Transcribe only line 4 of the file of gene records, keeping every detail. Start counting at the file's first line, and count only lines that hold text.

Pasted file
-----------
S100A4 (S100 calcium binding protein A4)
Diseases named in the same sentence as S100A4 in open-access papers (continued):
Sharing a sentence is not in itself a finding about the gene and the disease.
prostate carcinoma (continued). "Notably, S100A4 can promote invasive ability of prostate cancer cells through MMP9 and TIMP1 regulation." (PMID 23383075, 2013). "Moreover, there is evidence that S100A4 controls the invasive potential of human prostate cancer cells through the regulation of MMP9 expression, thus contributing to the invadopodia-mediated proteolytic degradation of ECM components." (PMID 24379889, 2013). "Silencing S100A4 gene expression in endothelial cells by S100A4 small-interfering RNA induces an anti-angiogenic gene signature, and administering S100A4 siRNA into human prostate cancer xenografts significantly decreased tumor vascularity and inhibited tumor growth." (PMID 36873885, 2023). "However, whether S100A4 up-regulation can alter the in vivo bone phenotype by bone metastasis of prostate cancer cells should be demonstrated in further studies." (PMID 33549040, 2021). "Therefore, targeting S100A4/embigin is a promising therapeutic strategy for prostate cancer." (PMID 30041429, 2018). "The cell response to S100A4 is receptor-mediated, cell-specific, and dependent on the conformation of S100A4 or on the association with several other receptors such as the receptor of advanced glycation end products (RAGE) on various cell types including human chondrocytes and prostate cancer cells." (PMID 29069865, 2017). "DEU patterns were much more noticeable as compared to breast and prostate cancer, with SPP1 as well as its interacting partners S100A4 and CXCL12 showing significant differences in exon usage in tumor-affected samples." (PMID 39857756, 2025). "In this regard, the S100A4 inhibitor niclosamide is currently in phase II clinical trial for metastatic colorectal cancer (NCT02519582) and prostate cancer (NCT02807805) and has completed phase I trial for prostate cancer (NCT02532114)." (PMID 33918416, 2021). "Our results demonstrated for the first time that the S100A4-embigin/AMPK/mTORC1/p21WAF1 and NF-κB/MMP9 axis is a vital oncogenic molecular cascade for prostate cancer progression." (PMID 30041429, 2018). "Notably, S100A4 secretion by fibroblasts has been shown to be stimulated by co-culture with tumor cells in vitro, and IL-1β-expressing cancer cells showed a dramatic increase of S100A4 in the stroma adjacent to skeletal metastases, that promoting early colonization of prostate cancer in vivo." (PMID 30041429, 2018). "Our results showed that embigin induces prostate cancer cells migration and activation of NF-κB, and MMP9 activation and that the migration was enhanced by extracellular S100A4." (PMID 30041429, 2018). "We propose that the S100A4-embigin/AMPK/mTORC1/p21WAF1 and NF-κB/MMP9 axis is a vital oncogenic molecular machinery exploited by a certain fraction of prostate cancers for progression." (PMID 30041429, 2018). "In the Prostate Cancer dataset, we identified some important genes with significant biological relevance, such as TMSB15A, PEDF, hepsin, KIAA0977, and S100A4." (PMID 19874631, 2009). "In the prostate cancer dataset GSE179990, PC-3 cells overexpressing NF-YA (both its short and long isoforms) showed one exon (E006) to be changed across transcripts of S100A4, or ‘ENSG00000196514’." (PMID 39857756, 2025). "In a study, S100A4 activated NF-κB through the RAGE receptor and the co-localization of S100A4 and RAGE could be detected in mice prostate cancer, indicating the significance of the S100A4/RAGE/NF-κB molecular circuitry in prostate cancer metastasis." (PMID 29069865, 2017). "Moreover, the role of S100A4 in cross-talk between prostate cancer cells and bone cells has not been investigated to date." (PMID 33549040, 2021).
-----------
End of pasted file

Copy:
prostate carcinoma (continued). "Notably, S100A4 can promote invasive ability of prostate cancer cells through MMP9 and TIMP1 regulation." (PMID 23383075, 2013). "Moreover, there is evidence that S100A4 controls the invasive potential of human prostate cancer cells through the regulation of MMP9 expression, thus contributing to the invadopodia-mediated proteolytic degradation of ECM components." (PMID 24379889, 2013). "Silencing S100A4 gene expression in endothelial cells by S100A4 small-interfering RNA induces an anti-angiogenic gene signature, and administering S100A4 siRNA into human prostate cancer xenografts significantly decreased tumor vascularity and inhibited tumor growth." (PMID 36873885, 2023). "However, whether S100A4 up-regulation can alter the in vivo bone phenotype by bone metastasis of prostate cancer cells should be demonstrated in further studies." (PMID 33549040, 2021). "Therefore, targeting S100A4/embigin is a promising therapeutic strategy for prostate cancer." (PMID 30041429, 2018). "The cell response to S100A4 is receptor-mediated, cell-specific, and dependent on the conformation of S100A4 or on the association with several other receptors such as the receptor of advanced glycation end products (RAGE) on various cell types including human chondrocytes and prostate cancer cells." (PMID 29069865, 2017). "DEU patterns were much more noticeable as compared to breast and prostate cancer, with SPP1 as well as its interacting partners S100A4 and CXCL12 showing significant differences in exon usage in tumor-affected samples." (PMID 39857756, 2025). "In this regard, the S100A4 inhibitor niclosamide is currently in phase II clinical trial for metastatic colorectal cancer (NCT02519582) and prostate cancer (NCT02807805) and has completed phase I trial for prostate cancer (NCT02532114)." (PMID 33918416, 2021). "Our results demonstrated for the first time that the S100A4-embigin/AMPK/mTORC1/p21WAF1 and NF-κB/MMP9 axis is a vital oncogenic molecular cascade for prostate cancer progression." (PMID 30041429, 2018). "Notably, S100A4 secretion by fibroblasts has been shown to be stimulated by co-culture with tumor cells in vitro, and IL-1β-expressing cancer cells showed a dramatic increase of S100A4 in the stroma adjacent to skeletal metastases, that promoting early colonization of prostate cancer in vivo." (PMID 30041429, 2018). "Our results showed that embigin induces prostate cancer cells migration and activation of NF-κB, and MMP9 activation and that the migration was enhanced by extracellular S100A4." (PMID 30041429, 2018). "We propose that the S100A4-embigin/AMPK/mTORC1/p21WAF1 and NF-κB/MMP9 axis is a vital oncogenic molecular machinery exploited by a certain fraction of prostate cancers for progression." (PMID 30041429, 2018). "In the Prostate Cancer dataset, we identified some important genes with significant biological relevance, such as TMSB15A, PEDF, hepsin, KIAA0977, and S100A4." (PMID 19874631, 2009). "In the prostate cancer dataset GSE179990, PC-3 cells overexpressing NF-YA (both its short and long isoforms) showed one exon (E006) to be changed across transcripts of S100A4, or ‘ENSG00000196514’." (PMID 39857756, 2025). "In a study, S100A4 activated NF-κB through the RAGE receptor and the co-localization of S100A4 and RAGE could be detected in mice prostate cancer, indicating the significance of the S100A4/RAGE/NF-κB molecular circuitry in prostate cancer metastasis." (PMID 29069865, 2017). "Moreover, the role of S100A4 in cross-talk between prostate cancer cells and bone cells has not been investigated to date." (PMID 33549040, 2021).